[Cross-posted at WurfWhile.com]
I became politically active locally almost three years ago with the Howard Dean campaign. I remember attending my first meetings at the township level and talking about Howard, and what his campaign represented. While generally received well, I found that people who had spent many years with the local Democrats were concerned that newcomers like myself would be gone with the presidential campaign. I, and a number of others from the DuPage for Dean campaign, stayed involved.
Dean supporters and other Democratic activists have sought to reinvigorate progressive politics in DuPage, and while we have made progress, it has fallen short of electoral success. We have, from time to time, reevaluated what it is we're doing, and discussed how to do it better. Its from analysis over the years that I feel confident in saying:
Things are about to change in DuPage.
I wish that a lot of the hardworking people who have devoted tremendous amounts of time and energy over the years working for progressive change in DuPage could get more of the credit. Their effort deserves recognition, and it has helped. But the change that is coming is not primarily my work, or the work of those who have worked with me, or even those whose work I have admired but not directly participated in. If we have worked with sticks scratching the ground to plant seeds, the change that is coming is a plow, and it will magnify our efforts and offer more meaningful harvest. The change is demographic and political - and it will revolutionize DuPage politics beginning (and perhaps winning) in 2006 and in 2008.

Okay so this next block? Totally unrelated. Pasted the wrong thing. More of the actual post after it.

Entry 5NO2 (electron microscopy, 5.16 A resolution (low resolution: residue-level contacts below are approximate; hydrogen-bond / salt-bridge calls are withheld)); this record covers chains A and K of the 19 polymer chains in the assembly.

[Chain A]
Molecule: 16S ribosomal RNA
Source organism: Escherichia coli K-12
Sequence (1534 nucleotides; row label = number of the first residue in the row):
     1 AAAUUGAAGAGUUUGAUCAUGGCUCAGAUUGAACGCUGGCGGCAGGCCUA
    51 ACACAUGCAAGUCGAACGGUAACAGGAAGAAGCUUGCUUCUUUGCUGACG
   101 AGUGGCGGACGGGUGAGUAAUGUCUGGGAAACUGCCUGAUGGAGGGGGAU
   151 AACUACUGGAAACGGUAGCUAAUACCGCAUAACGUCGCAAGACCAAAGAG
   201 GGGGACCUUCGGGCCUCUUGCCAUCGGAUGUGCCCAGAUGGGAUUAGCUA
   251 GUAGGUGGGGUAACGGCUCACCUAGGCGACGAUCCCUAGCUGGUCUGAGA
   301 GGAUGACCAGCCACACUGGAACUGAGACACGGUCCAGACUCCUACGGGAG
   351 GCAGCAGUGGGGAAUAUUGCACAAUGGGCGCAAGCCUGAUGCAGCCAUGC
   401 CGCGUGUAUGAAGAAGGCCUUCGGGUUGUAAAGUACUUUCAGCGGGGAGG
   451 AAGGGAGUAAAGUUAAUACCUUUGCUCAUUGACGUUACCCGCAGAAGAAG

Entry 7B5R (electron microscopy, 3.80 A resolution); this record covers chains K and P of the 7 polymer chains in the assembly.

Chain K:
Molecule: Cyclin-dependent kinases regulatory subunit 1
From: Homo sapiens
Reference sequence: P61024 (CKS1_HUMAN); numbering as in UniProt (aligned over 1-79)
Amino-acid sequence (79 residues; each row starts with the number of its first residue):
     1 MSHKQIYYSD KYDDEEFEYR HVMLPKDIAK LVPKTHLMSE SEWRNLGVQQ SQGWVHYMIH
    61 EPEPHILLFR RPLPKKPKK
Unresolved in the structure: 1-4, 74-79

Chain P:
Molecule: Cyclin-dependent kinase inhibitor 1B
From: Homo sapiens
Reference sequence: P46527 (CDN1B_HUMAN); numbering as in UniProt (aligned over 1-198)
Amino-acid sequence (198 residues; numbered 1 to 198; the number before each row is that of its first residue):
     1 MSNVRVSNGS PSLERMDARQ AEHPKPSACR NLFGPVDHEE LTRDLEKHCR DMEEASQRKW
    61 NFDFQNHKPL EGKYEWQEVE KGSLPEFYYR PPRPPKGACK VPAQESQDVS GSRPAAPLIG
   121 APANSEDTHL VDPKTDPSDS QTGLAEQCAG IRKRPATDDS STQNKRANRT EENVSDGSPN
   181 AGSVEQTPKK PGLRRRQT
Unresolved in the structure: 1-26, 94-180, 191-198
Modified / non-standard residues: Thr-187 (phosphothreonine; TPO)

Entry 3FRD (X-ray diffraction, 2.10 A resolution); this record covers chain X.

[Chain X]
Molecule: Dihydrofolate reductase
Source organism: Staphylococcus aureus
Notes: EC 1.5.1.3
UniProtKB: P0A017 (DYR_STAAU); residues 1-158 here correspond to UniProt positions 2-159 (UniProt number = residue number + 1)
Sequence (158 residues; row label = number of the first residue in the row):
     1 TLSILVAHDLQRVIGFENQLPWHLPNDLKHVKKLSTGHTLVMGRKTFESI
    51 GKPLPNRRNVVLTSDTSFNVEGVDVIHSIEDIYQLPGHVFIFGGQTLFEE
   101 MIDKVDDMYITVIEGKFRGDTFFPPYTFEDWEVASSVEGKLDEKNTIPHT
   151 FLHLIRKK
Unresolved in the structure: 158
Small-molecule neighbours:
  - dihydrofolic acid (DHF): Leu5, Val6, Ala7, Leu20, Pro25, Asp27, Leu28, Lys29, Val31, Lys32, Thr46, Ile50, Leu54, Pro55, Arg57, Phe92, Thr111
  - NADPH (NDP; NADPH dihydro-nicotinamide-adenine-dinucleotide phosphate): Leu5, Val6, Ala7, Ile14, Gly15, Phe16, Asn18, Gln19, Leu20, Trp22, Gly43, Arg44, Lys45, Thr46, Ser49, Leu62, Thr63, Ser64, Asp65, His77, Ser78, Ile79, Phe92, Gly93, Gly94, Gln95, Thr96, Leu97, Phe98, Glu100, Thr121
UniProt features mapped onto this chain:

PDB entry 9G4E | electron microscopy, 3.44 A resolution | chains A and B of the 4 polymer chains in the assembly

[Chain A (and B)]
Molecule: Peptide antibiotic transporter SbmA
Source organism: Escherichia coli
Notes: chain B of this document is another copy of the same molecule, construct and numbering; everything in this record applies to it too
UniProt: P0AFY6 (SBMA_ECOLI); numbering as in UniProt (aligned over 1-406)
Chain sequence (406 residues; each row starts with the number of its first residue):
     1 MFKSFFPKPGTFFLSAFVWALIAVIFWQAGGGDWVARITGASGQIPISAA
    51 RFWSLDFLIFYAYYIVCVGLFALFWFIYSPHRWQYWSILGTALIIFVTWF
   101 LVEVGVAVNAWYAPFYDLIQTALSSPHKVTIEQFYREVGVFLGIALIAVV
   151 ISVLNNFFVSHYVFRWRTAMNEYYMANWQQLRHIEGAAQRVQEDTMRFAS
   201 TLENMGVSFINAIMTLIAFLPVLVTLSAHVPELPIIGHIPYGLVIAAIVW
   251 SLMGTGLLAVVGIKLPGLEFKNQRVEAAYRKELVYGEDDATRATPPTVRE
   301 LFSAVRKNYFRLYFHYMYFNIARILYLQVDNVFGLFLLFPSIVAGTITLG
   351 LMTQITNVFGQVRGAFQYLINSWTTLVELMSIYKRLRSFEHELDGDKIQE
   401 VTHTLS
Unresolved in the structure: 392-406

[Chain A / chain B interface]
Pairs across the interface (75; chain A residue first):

Demographically DuPage has turned increasingly Democratic as people from around the country move here and people from Chicago move to the suburbs. As DuPage loses older residents it tends to lose more Republicans. While Demographics alone likely would produce competitive races over time, political considerations accelerate the trend.
Politically Republican DuPage and Democratic Chicago have often left each other alone, each party ceding political influence over geography to the other. DuPage, while the second biggest county for Democratic votes in Illinois, has always lacked basic funding and infrastructure from the state Democratic Party. Likewise, the Cook County Republican organization this year had less money in the bank at one juncture than each of a number of Township Democratic organizations in DuPage. While the status quo no doubt reflects political wisdom and calculations, those calculations changed November 2004.